“Goldilocks Men”—Why Aren’t Men in Church?

Why are American men who claim to be Christian so much less likely to actually live out their faith than women? If we want to boil it down to one of the symptoms: why aren’t men in church?

"Goldilocks Men"—Why Aren't Men in Church?

New research supports what most everyone who attends church has noticed anecdotally—women outnumber men in the pews. Christian women are more likely than Christian men to say their faith is very important to them. And it shows. Among self-identified Christians, women are more likely to believe Christian doctrines like the Bible is the word of God and observe Christian practices like praying every day and attending church weekly. The devotion gap between Christian women and men is higher in the United States than it is in other Western nations like Canada, the U.K., Germany and France. So why is that? Why are American men who claim to be Christian so much less likely to actually live out their faith than women? If we want to boil it down to one of the symptoms: Why aren’t men in church?

Goldilocks Men

The research engendered some passionate responses from men who believe the fault lies with churches.

Congregations, they claim, have become too feminine for men. The theology has been watered down and Christianity has been made too soft.

Let’s ignore the ignorant assumptions this makes about women and what draws them to church and the type of theological teaching they desire.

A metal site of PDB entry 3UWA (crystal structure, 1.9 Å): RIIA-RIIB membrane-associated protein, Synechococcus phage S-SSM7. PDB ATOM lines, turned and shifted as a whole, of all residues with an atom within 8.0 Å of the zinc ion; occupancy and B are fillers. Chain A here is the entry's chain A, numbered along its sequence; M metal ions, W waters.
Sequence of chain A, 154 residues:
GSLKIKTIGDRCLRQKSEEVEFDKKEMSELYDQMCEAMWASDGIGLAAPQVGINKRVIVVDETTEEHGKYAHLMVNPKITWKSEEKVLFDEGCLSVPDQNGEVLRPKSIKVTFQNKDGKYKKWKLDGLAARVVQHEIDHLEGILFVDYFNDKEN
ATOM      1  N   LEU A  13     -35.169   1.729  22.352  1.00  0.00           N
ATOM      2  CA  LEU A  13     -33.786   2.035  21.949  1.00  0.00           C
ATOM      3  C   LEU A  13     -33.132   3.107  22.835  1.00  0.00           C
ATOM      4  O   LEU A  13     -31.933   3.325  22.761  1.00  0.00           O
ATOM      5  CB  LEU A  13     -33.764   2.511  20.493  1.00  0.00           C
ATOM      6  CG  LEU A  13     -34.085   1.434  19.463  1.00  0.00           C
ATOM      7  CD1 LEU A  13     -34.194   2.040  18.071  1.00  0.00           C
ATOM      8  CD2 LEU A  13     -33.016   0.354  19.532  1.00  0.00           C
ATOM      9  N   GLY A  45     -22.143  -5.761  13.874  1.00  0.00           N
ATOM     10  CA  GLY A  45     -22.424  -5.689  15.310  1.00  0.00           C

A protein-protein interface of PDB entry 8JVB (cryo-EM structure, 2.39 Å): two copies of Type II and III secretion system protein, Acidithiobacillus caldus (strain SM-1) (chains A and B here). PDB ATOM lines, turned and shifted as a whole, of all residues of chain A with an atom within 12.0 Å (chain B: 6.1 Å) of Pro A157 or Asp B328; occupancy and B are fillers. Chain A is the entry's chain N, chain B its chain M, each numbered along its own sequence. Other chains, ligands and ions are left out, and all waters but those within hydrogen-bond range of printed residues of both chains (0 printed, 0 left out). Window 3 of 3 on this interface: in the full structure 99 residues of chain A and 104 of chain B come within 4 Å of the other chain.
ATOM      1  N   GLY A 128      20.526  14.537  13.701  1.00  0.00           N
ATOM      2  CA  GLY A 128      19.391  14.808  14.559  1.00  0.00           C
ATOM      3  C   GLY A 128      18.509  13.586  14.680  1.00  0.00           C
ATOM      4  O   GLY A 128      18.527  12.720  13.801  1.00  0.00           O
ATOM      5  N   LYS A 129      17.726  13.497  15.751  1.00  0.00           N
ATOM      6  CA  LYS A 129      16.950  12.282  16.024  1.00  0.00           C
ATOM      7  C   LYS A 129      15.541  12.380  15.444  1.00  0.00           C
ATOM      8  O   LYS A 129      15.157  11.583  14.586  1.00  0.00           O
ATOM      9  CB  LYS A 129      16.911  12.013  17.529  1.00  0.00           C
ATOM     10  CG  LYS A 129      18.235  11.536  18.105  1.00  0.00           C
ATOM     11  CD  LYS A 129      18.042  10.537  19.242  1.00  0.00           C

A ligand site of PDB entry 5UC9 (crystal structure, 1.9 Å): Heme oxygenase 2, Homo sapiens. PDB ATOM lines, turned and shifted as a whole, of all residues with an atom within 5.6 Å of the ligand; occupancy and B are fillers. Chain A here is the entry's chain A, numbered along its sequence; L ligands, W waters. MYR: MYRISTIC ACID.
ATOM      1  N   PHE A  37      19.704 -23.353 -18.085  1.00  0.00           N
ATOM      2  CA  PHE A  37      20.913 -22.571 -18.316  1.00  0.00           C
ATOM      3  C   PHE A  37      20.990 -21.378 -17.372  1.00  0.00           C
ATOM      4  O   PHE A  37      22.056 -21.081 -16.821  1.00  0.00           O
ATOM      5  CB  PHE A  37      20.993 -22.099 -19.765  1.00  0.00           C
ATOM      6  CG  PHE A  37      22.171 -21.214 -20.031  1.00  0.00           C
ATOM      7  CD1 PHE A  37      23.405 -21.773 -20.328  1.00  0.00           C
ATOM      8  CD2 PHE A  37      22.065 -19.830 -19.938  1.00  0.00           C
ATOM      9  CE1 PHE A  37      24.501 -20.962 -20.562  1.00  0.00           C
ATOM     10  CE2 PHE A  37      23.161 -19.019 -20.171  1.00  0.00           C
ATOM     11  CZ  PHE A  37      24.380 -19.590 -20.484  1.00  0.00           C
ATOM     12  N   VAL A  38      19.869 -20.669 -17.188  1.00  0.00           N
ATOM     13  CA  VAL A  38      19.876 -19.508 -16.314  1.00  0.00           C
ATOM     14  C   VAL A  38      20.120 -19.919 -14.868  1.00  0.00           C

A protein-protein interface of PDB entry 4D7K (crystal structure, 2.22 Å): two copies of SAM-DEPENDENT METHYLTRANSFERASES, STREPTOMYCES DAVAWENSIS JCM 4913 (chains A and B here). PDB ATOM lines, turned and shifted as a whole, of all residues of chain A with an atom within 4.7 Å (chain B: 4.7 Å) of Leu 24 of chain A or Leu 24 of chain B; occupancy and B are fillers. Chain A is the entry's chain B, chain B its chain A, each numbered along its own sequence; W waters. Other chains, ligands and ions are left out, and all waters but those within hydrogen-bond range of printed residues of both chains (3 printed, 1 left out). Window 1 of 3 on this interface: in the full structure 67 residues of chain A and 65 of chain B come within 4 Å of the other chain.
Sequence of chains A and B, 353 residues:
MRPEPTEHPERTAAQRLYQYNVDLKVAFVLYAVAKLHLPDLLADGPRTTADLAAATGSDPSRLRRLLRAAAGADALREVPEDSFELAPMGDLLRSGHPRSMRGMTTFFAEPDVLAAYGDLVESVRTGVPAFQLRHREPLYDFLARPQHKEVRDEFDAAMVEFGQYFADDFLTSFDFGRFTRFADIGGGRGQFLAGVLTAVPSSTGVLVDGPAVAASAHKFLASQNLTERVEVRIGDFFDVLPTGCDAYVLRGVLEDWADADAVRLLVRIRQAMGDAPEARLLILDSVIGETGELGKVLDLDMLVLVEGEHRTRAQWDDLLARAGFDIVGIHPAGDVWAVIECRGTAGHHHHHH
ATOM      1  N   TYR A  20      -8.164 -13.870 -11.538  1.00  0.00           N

I want to spend my time addressing what these men are communicating about themselves and men in general.

With these excuses, the fault lies not with the men who skip church each week and instead go golfing or fishing or to a game or simply stay in bed.

No, the fault lies with the churches that fail to give them the presentation of Christianity that best suits them.

But I can think of nothing less masculine than to blame your own lack of devotion and conviction on someone else being too feminine.

The church didn’t measure up on your manly meter so you decided to go home?

ALSO 4 VITAL MENTORING QUESTIONS

When did Goldilocks become an example of masculinity—searching around for something that’s just right? If it’s not perfectly to our liking, we can’t be bothered. Too far out of our comfort zone.

When we are confronted with our disobedience to Christ commands and we respond by pointing the finger elsewhere, we echo Adam in the garden.

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Aaron Earls is a writer living outside Nashville, TN with his wife and kids. You can read more from him at TheWardrobeDoor.com and follow him on Twitter @WardrobeDoor.